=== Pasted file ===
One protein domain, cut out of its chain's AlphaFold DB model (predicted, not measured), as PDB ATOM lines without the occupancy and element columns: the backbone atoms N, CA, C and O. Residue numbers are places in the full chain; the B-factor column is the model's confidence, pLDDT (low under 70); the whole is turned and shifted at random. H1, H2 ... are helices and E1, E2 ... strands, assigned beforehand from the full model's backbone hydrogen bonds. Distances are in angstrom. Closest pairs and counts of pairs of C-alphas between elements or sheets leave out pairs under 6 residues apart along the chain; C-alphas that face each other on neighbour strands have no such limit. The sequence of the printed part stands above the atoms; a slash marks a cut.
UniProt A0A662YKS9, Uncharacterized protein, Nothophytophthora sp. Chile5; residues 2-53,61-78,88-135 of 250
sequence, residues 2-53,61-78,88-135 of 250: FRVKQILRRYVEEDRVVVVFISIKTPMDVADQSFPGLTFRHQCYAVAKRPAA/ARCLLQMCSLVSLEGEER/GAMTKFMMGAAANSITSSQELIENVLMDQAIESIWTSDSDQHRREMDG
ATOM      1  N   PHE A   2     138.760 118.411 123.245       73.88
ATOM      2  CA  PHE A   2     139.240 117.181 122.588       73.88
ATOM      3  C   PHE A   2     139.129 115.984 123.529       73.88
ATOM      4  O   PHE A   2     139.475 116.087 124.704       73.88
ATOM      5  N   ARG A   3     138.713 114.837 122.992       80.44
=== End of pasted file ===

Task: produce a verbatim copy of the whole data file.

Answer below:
One protein domain, cut out of its chain's AlphaFold DB model (predicted, not measured), as PDB ATOM lines without the occupancy and element columns: the backbone atoms N, CA, C and O. Residue numbers are places in the full chain; the B-factor column is the model's confidence, pLDDT (low under 70); the whole is turned and shifted at random. H1, H2 ... are helices and E1, E2 ... strands, assigned beforehand from the full model's backbone hydrogen bonds. Distances are in angstrom. Closest pairs and counts of pairs of C-alphas between elements or sheets leave out pairs under 6 residues apart along the chain; C-alphas that face each other on neighbour strands have no such limit. The sequence of the printed part stands above the atoms; a slash marks a cut.
UniProt A0A662YKS9, Uncharacterized protein, Nothophytophthora sp. Chile5; residues 2-53,61-78,88-135 of 250
sequence, residues 2-53,61-78,88-135 of 250: FRVKQILRRYVEEDRVVVVFISIKTPMDVADQSFPGLTFRHQCYAVAKRPAA/ARCLLQMCSLVSLEGEER/GAMTKFMMGAAANSITSSQELIENVLMDQAIESIWTSDSDQHRREMDG
ATOM      1  N   PHE A   2     138.760 118.411 123.245       73.88
ATOM      2  CA  PHE A   2     139.240 117.181 122.588       73.88
ATOM      3  C   PHE A   2     139.129 115.984 123.529       73.88
ATOM      4  O   PHE A   2     139.475 116.087 124.704       73.88
ATOM      5  N   ARG A   3     138.713 114.837 122.992       80.44